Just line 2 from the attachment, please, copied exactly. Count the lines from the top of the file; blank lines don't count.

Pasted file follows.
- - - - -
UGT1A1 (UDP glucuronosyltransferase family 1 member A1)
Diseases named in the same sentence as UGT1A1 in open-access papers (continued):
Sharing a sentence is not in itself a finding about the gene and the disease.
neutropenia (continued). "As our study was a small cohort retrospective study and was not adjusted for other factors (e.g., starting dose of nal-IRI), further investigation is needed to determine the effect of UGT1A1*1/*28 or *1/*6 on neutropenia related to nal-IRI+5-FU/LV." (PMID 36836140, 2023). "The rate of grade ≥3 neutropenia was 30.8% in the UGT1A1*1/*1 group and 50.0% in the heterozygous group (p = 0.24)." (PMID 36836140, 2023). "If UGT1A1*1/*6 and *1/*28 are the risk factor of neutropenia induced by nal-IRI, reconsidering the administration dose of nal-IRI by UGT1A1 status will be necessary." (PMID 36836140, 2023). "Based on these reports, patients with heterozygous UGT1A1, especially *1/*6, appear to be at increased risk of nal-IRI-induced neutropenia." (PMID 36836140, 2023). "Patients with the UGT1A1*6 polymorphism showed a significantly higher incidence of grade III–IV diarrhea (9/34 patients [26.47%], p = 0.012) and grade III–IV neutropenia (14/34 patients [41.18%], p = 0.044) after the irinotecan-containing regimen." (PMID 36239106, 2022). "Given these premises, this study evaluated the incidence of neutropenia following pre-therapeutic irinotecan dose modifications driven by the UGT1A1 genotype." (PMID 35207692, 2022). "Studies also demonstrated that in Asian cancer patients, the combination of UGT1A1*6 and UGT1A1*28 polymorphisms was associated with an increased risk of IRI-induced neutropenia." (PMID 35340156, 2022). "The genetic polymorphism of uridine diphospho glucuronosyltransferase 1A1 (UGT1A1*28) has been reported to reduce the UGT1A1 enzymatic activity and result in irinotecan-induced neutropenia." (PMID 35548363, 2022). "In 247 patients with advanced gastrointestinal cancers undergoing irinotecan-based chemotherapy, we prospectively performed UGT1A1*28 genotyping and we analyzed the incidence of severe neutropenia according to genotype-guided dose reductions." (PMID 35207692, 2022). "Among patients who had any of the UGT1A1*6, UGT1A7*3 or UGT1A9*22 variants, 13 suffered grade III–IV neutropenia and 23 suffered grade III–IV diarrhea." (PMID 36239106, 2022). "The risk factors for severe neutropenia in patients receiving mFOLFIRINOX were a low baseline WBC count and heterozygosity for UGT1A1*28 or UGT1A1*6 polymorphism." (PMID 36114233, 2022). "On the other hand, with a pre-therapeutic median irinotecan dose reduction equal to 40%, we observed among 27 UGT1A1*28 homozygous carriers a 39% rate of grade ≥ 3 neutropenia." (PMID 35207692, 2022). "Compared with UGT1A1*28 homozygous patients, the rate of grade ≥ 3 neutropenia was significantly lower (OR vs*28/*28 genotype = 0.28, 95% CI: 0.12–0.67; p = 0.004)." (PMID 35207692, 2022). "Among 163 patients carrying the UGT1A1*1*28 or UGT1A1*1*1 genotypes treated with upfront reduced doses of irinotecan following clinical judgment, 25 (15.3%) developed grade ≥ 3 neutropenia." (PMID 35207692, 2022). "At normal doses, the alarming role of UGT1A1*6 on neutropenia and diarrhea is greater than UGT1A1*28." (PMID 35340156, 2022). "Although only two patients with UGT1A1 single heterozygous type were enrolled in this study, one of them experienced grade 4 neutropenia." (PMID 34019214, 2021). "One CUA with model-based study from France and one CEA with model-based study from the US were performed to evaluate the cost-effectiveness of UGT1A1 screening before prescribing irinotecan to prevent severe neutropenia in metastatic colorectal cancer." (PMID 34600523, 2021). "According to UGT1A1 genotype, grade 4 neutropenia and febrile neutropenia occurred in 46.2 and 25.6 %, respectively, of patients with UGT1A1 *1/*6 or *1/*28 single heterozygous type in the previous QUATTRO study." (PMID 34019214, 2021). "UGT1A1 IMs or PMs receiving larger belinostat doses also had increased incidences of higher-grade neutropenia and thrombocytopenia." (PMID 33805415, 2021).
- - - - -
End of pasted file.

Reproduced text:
Diseases named in the same sentence as UGT1A1 in open-access papers (continued):